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The answer to this question is that it depends on whether the debt is public or private, whether the debt is locally funded or from foreign sources, and whether there is capacity to service the debt. The short answer is that small countries that can devalues it currency and can make quality exports, while converting external debt into foreign investment, without having assets stripped and its foreign currency reserves raided by George Soros, have been known to recover from very high debt levels, almost no countries repay their national debt, hoping that economic growth and inflation keeps the ratio of debt/GDP at manageable levels. Recently, with over 30 years of low inflation, the major economies have resorted to suppression of interest rates, by inflating the money supply, with little success.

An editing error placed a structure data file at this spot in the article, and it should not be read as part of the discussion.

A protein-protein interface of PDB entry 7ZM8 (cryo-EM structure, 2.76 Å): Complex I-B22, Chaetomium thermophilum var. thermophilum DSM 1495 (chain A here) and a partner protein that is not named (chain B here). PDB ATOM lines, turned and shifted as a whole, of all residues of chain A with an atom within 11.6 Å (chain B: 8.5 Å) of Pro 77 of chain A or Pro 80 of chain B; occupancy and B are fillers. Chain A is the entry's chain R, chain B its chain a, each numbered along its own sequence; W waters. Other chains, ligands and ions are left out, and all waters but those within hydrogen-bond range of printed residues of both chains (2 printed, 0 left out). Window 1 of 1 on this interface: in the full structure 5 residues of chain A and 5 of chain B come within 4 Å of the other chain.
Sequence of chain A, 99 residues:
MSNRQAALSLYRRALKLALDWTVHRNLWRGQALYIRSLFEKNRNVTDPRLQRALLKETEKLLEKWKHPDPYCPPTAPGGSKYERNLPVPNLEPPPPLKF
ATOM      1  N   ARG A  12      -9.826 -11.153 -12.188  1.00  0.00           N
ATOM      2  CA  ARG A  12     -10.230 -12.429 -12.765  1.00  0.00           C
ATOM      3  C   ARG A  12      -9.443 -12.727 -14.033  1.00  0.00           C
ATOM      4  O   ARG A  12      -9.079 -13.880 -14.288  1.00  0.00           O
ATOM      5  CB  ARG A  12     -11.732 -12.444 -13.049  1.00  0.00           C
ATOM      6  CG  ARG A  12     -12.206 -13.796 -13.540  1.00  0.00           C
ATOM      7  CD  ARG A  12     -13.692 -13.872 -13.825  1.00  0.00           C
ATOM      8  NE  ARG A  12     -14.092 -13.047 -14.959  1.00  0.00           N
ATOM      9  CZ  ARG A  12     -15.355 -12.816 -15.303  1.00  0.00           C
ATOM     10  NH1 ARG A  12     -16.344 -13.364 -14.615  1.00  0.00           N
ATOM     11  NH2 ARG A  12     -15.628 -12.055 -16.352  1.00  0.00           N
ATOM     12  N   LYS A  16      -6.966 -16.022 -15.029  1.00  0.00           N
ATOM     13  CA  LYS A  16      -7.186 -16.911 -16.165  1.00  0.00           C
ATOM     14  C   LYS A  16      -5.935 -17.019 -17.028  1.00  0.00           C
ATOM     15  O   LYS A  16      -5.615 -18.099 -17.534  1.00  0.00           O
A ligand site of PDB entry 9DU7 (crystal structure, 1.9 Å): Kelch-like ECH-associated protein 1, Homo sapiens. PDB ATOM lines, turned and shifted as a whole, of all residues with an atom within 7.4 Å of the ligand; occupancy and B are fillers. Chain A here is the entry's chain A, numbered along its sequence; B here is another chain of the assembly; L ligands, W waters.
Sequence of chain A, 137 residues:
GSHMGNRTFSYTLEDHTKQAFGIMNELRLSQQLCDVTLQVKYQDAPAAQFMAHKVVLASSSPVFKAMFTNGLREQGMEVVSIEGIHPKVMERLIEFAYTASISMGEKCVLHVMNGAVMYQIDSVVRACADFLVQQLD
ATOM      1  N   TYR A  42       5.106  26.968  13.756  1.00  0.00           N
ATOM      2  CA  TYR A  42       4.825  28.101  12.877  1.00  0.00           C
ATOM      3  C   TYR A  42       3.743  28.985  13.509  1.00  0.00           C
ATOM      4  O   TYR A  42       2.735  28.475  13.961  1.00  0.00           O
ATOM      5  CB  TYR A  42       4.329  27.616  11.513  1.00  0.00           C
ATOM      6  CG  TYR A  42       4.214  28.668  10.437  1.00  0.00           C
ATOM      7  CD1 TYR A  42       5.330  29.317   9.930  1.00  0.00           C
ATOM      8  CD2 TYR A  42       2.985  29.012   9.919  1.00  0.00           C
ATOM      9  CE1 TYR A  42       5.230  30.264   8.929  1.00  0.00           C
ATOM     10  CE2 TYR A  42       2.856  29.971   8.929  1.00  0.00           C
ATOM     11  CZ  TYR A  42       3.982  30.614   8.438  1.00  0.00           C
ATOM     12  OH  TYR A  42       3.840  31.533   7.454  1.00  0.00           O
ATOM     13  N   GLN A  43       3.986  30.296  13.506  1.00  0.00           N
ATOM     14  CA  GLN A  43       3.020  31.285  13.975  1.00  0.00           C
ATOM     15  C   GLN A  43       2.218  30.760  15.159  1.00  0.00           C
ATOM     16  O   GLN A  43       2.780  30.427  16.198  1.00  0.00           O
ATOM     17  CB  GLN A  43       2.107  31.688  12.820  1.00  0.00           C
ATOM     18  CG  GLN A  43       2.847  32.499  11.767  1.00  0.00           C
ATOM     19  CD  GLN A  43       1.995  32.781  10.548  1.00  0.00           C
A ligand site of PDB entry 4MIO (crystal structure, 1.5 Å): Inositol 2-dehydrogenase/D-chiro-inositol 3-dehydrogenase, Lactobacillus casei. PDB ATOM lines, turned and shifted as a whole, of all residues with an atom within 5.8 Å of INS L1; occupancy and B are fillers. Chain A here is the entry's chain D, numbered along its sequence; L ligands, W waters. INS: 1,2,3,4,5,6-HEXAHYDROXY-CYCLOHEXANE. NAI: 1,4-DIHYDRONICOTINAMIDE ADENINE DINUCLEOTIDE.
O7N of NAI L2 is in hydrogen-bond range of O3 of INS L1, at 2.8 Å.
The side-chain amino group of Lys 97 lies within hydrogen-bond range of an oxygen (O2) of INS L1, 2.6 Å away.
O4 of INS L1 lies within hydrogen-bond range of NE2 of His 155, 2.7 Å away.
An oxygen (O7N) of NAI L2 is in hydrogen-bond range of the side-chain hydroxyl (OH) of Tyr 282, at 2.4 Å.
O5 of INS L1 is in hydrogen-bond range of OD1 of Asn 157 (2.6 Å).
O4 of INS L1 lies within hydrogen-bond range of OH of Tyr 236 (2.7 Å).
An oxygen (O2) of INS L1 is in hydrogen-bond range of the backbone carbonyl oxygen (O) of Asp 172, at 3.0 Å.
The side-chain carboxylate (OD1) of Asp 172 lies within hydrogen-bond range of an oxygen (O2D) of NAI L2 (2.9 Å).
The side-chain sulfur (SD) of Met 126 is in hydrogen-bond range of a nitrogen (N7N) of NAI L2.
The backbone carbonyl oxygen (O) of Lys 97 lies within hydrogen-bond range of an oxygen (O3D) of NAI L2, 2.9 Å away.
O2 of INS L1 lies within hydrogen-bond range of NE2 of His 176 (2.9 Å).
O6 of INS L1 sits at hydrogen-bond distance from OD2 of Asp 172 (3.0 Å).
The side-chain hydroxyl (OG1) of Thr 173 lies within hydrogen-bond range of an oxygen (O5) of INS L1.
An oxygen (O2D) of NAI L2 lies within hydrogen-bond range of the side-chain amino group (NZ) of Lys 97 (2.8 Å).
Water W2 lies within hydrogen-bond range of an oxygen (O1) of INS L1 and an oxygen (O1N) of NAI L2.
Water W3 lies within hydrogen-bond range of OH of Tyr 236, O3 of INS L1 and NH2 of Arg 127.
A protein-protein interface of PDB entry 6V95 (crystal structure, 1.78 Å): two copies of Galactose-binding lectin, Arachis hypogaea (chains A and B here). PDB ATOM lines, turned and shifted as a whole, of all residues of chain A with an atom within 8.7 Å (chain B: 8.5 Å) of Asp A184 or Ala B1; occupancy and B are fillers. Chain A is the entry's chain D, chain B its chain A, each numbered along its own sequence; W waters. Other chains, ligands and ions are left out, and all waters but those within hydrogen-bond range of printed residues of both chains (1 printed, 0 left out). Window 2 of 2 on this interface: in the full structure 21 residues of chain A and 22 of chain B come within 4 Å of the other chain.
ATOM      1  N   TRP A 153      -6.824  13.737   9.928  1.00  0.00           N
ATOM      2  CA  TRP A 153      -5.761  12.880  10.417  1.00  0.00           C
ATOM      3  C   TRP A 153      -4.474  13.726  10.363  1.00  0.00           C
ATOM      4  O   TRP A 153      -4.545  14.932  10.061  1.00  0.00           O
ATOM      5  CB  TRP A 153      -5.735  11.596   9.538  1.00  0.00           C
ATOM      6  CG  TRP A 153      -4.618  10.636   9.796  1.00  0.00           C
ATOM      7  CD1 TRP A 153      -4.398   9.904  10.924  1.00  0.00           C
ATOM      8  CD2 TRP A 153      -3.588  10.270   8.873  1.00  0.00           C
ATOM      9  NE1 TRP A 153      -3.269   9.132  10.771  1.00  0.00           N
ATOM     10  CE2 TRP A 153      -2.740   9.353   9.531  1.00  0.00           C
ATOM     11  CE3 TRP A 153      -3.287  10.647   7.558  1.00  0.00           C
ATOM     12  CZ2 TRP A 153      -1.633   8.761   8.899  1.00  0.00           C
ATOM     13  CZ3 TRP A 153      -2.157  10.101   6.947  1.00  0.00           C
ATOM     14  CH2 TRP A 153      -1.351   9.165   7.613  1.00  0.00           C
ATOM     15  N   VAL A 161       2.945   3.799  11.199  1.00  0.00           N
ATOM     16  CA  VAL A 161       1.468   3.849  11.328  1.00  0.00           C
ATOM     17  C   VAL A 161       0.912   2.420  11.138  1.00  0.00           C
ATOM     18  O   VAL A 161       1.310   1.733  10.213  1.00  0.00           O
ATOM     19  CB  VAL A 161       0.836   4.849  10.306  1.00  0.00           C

From the answers above, it seems there is little understanding of the role of debt in the modern international monetary system, and within all developed economies. The history is long and complicated, so I refer anyone to go to youtube and find the excellent series "The Hidden Secrets of Money" at https://www.youtube.com/watch?v=DyV0OfU3FU&list=PLE88E9ICdiphYjJkeeLL2O09eJoC8r7Dc